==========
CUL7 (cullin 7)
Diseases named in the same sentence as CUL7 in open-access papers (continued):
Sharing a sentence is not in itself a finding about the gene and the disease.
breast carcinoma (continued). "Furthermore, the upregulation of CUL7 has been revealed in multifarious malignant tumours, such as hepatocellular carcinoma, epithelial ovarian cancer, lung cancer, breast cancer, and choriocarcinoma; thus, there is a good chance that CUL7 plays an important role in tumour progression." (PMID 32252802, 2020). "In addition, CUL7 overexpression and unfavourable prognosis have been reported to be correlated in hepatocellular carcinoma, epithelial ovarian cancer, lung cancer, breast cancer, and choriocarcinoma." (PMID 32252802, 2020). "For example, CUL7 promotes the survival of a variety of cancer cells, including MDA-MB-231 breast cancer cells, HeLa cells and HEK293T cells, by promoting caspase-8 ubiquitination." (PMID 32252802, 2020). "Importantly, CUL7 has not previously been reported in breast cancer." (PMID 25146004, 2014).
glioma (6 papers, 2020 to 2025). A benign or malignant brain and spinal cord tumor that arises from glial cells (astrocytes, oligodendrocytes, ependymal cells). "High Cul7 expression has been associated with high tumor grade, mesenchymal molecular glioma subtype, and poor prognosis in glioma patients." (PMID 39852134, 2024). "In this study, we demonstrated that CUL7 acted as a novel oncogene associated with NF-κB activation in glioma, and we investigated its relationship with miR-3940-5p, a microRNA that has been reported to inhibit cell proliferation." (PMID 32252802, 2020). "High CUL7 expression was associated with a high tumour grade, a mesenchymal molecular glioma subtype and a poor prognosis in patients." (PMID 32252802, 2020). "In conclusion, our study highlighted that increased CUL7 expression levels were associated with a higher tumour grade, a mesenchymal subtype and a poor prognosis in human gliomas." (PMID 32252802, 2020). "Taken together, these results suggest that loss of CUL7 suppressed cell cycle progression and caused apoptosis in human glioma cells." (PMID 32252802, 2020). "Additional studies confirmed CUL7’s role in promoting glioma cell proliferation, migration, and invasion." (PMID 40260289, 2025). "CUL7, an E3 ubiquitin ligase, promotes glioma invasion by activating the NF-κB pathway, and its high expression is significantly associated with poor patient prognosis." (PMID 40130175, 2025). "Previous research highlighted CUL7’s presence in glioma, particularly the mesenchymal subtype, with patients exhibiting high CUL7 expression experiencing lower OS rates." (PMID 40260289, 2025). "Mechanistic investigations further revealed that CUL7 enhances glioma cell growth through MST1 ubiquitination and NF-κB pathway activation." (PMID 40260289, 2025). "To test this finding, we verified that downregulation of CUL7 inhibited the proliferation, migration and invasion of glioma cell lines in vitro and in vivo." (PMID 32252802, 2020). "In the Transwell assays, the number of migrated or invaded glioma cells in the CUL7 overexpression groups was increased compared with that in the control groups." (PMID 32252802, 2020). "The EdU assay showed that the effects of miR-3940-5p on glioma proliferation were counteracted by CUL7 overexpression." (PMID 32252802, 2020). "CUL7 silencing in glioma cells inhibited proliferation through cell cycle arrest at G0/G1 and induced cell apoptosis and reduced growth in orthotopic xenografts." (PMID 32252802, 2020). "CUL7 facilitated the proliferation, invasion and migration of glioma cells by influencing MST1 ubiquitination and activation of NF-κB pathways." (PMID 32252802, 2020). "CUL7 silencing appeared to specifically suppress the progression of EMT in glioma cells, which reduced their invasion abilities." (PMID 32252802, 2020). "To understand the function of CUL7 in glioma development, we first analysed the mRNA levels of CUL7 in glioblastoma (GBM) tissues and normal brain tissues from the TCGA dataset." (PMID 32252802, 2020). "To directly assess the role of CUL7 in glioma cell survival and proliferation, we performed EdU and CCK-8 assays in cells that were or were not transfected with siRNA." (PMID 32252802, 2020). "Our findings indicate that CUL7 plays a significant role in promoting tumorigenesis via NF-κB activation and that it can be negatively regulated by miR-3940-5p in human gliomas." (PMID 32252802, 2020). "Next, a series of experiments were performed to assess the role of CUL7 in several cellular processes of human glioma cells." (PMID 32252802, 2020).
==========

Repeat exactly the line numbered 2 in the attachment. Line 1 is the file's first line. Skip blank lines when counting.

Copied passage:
Diseases named in the same sentence as CUL7 in open-access papers (continued):